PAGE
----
Professor Karin Thursky, Co-Director of the Guidance Group at the Royal Melbourne Hospital has been awarded the Dame Kate Campbell Fellowship by the University of Melbourne.
Named after the Australian physician and paediatrician, the Fellowship recognises outstanding research performance. The Fellowship is awarded based on academic bench marking metrics, research impact, national and international research standing, leadership, engagement and adherence to the Faculty of Medicine, Dentistry and Health Sciences values and strategic priorities.
"This award is really a recognition of my contribution to health services research over the past 20 years in the area of antimicrobial stewardship and clinical pathways for infection management. It is also recognition of the amazing teams that work with me,” Prof. Thursky said.
“I hope that as a Kate Campbell Fellow that I can help to establish career pathways for other clinician researchers interested in health services and implementation research."
Primarily Prof. Thursky is a infectious diseases physician and clinician-researcher whose research spans paediatric and adult medicine, immunocompromised patients, primary and secondary healthcare, as well as veterinary antimicrobial stewardship.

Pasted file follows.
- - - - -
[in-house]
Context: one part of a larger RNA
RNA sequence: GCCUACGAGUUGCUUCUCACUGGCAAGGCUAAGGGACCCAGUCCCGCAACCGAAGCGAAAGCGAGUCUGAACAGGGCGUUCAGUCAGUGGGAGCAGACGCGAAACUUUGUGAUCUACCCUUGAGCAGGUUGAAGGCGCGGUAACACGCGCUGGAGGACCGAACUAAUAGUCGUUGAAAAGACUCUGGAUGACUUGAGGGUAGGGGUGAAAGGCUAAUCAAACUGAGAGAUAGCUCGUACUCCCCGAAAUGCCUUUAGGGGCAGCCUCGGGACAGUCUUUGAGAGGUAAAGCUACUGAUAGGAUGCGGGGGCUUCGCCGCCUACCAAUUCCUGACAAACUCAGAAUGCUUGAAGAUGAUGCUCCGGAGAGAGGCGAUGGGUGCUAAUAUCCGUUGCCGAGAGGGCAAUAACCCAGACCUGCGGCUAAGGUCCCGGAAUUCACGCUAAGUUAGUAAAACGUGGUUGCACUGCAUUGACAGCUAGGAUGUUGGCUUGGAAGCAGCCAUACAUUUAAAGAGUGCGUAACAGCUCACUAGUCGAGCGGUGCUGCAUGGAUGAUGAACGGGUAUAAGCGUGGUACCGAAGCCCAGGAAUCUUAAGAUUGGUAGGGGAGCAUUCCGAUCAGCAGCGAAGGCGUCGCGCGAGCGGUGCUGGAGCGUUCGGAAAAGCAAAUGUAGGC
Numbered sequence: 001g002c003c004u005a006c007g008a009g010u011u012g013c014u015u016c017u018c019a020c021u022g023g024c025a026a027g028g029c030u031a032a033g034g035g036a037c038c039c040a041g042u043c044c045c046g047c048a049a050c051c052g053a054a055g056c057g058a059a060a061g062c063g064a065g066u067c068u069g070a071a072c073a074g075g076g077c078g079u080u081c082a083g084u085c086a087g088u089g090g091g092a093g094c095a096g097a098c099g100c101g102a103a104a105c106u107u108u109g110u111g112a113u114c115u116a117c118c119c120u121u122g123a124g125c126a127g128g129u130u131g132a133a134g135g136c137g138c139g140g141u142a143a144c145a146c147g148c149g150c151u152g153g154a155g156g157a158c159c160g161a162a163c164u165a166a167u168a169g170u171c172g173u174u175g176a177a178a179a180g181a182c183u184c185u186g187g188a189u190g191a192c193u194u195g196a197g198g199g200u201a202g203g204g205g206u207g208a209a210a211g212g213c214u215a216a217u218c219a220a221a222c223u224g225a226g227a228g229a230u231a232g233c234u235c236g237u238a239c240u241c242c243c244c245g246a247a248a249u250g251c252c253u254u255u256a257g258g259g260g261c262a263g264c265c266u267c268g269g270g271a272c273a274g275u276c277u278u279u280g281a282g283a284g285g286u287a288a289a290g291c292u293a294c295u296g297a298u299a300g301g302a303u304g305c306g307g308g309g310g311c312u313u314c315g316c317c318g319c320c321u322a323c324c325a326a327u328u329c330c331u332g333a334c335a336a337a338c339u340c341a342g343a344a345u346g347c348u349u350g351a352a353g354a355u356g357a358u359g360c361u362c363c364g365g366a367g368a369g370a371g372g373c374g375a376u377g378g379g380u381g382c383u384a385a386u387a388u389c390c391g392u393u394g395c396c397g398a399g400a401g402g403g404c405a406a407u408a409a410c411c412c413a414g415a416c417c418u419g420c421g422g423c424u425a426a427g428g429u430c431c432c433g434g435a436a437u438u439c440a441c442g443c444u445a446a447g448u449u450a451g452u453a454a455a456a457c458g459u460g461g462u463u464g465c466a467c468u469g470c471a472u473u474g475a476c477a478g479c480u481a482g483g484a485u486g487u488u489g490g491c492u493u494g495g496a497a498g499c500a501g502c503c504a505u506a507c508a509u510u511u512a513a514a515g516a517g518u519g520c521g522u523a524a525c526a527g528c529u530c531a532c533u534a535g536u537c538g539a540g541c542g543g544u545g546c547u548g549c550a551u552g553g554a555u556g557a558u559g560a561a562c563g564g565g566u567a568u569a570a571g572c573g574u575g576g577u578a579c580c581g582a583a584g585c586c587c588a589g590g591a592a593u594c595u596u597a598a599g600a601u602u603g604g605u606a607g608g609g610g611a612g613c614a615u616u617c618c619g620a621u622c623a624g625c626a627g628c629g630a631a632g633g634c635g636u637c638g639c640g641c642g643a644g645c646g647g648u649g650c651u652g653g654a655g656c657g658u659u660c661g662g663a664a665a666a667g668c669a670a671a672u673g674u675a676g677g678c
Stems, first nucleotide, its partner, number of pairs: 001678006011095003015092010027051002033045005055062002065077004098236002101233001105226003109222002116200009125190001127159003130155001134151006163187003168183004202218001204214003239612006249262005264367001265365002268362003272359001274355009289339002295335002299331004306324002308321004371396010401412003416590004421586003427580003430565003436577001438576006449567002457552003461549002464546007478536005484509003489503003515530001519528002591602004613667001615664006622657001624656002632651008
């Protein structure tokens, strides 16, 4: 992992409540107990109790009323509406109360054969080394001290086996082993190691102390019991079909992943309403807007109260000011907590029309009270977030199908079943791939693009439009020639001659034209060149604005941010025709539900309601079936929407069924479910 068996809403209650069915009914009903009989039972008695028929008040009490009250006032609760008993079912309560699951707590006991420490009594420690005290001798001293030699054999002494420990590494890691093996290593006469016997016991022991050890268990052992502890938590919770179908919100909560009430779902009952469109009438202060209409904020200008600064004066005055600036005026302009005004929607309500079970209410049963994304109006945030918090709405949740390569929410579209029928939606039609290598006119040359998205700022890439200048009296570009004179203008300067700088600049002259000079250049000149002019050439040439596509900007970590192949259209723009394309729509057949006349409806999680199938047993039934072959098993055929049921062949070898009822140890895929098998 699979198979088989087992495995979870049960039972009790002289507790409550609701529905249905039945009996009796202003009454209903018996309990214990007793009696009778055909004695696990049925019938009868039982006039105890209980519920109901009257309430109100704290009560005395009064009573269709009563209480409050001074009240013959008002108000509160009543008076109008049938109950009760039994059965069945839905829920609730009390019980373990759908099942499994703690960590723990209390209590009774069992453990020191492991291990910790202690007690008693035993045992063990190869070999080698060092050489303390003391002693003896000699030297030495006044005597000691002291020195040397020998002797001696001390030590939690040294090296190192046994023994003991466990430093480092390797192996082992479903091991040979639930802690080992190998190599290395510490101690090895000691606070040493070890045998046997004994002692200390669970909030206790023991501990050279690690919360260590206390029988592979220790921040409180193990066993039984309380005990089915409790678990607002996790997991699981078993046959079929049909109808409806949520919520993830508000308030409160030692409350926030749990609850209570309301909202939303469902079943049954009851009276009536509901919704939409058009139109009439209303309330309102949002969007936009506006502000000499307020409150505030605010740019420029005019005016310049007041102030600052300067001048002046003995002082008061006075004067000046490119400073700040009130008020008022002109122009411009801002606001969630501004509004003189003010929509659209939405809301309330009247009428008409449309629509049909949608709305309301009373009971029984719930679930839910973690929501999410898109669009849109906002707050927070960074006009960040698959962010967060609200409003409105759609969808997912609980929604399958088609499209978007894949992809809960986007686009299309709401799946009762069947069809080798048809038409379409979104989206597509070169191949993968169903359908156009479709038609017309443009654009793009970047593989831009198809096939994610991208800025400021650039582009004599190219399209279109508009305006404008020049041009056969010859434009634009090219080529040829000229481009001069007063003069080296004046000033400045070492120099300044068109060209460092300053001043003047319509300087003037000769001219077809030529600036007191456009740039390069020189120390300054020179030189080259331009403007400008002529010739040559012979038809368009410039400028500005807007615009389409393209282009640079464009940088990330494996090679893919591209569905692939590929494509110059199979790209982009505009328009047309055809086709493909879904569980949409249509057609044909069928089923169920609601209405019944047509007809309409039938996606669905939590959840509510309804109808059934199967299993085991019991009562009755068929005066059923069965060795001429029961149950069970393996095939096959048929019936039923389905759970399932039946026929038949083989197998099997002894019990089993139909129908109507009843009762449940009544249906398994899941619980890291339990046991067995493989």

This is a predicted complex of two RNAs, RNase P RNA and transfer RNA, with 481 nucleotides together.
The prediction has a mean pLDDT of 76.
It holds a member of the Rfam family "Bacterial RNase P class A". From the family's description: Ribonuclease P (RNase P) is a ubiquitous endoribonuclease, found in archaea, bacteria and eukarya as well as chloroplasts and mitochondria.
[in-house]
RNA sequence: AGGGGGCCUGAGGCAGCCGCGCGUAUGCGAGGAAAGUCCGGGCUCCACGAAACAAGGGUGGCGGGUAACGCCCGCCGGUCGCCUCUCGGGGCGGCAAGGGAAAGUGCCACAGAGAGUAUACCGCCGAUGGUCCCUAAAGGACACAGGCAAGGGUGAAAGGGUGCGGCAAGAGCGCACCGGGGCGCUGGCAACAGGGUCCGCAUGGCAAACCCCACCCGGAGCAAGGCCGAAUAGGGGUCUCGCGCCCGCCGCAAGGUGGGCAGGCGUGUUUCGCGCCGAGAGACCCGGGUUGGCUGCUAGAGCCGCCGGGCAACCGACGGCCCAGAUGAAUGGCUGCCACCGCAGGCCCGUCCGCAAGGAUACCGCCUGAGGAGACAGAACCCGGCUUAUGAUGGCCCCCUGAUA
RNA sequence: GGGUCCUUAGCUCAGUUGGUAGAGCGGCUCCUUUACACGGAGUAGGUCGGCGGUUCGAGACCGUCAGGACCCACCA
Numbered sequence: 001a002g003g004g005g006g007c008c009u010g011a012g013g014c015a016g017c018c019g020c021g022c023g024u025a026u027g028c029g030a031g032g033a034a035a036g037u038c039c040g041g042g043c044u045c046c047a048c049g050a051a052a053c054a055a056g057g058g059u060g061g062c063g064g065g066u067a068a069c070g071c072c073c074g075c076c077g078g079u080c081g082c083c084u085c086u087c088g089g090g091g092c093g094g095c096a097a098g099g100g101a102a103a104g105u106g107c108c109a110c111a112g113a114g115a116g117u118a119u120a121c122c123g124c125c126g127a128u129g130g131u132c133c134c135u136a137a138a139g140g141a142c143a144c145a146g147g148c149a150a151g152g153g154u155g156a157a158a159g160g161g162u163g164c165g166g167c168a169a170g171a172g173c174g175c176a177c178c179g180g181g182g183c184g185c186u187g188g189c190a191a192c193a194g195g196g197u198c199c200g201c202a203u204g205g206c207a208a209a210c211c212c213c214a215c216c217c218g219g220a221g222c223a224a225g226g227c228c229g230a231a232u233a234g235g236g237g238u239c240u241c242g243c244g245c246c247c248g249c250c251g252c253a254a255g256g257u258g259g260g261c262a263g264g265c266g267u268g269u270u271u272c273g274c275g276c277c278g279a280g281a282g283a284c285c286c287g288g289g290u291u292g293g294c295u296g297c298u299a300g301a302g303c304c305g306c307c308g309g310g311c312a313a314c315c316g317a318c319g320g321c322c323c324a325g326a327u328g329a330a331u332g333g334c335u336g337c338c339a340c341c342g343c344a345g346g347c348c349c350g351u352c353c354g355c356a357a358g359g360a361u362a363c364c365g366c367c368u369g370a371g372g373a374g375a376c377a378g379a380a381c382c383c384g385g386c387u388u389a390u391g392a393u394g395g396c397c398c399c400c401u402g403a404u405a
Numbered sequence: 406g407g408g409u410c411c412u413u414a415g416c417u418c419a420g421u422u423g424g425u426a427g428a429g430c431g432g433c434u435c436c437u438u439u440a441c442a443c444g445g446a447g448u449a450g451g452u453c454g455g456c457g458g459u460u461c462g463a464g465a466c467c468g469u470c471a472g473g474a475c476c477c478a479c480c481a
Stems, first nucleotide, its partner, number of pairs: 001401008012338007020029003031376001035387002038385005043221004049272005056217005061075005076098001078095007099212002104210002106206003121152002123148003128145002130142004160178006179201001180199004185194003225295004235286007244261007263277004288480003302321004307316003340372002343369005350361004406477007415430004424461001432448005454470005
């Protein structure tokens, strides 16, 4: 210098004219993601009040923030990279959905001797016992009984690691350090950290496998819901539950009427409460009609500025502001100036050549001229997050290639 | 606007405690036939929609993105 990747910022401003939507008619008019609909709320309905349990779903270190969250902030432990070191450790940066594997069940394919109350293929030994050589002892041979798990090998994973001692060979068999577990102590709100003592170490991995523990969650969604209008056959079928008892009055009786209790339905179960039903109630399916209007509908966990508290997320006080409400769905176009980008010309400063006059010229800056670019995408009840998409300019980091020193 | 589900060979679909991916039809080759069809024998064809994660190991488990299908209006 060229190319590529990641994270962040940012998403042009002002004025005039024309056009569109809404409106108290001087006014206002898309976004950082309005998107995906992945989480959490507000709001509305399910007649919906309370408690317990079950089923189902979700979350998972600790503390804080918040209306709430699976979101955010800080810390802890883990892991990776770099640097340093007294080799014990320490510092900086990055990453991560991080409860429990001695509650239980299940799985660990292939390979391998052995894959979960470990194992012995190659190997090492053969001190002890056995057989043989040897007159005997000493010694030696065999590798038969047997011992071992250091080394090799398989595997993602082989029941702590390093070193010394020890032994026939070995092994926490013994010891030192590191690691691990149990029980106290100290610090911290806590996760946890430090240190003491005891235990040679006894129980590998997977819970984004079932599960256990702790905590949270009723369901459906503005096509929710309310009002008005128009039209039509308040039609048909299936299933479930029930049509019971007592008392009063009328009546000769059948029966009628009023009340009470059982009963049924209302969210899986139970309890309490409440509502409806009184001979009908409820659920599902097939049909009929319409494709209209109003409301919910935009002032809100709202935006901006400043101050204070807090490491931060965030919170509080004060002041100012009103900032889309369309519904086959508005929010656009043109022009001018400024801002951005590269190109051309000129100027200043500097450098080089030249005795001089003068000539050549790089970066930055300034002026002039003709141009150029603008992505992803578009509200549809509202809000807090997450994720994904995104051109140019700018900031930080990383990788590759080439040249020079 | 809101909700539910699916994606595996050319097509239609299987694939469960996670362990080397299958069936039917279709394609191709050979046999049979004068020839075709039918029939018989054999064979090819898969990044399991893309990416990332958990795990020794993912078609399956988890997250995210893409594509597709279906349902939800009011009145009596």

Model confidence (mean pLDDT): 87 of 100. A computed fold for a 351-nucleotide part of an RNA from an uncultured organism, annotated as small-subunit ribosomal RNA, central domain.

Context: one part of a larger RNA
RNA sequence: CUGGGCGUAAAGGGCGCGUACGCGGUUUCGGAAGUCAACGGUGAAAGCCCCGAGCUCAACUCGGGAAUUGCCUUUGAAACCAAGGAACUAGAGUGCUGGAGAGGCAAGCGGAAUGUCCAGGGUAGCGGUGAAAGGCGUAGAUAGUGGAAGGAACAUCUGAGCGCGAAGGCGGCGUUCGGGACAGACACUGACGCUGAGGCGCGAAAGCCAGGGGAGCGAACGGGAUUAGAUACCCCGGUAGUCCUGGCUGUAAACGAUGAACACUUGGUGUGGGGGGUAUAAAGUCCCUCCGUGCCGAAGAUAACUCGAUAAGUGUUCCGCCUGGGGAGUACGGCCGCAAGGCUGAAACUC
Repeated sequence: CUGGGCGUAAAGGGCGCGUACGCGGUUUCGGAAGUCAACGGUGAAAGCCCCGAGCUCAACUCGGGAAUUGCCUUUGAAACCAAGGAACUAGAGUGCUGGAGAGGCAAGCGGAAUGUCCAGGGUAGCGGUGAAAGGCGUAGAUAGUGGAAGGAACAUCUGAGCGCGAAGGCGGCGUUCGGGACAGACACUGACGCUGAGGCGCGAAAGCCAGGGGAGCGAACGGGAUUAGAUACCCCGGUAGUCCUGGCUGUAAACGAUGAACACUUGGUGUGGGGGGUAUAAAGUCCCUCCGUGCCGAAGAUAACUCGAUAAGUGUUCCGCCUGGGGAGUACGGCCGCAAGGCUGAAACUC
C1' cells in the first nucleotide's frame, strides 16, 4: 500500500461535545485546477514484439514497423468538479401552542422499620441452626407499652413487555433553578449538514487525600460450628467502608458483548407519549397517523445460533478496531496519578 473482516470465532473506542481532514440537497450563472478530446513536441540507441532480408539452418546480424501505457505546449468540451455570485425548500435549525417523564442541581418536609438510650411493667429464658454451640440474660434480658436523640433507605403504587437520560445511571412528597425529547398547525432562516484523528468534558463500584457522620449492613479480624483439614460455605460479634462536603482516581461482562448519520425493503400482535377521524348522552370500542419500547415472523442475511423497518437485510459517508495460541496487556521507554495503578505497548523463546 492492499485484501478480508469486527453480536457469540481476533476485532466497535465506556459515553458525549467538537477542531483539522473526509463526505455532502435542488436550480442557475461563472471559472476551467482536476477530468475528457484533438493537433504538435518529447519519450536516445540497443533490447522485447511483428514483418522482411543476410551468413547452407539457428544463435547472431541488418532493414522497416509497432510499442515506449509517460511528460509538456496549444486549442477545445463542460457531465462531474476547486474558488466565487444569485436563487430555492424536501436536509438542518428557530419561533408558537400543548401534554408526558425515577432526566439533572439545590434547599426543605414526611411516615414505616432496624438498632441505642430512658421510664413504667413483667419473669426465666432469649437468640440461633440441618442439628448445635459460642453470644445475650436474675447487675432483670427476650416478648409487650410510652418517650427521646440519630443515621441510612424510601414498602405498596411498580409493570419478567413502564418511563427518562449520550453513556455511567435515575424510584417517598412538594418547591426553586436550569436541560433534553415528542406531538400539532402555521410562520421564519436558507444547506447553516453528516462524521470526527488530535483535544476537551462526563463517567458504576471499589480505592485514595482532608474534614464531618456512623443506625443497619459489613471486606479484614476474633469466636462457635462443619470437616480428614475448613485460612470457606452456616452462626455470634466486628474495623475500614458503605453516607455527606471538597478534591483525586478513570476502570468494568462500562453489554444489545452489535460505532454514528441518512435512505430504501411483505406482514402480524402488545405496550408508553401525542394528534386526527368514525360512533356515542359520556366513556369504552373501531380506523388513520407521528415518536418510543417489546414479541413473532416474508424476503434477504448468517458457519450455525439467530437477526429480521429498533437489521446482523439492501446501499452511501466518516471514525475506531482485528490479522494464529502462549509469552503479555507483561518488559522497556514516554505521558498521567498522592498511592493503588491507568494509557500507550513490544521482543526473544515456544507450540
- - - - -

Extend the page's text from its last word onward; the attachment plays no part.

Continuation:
In addition to her role at the RMH, Prof. Thursky is the Deputy Head of Infectious Diseases at the Peter MacCallum Cancer Centre and the Director of the National Centre for Antimicrobial Stewardship, an NHMRC-Centre of Research Excellence.
She leads the implementation stream of the National Centre for Infections in Cancer, an NHMRC-Centre of Research Excellence based at Peter Mac, undertaking the implementation of clinical pathways for sepsis, neutropenic fever and antibiotic allergy management.
Recently, Prof. Thursky, as Clinical Lead of the ‘Think sepsis. Act fast.’ program at the Royal Melbourne Hospital, oversaw the primary site of the initiative, which saved the lives of 52 Victorians, reduced total hospital length of stay by 3,781 bed days and saved $11.7 million based on reduced length of stay and reduction in cost.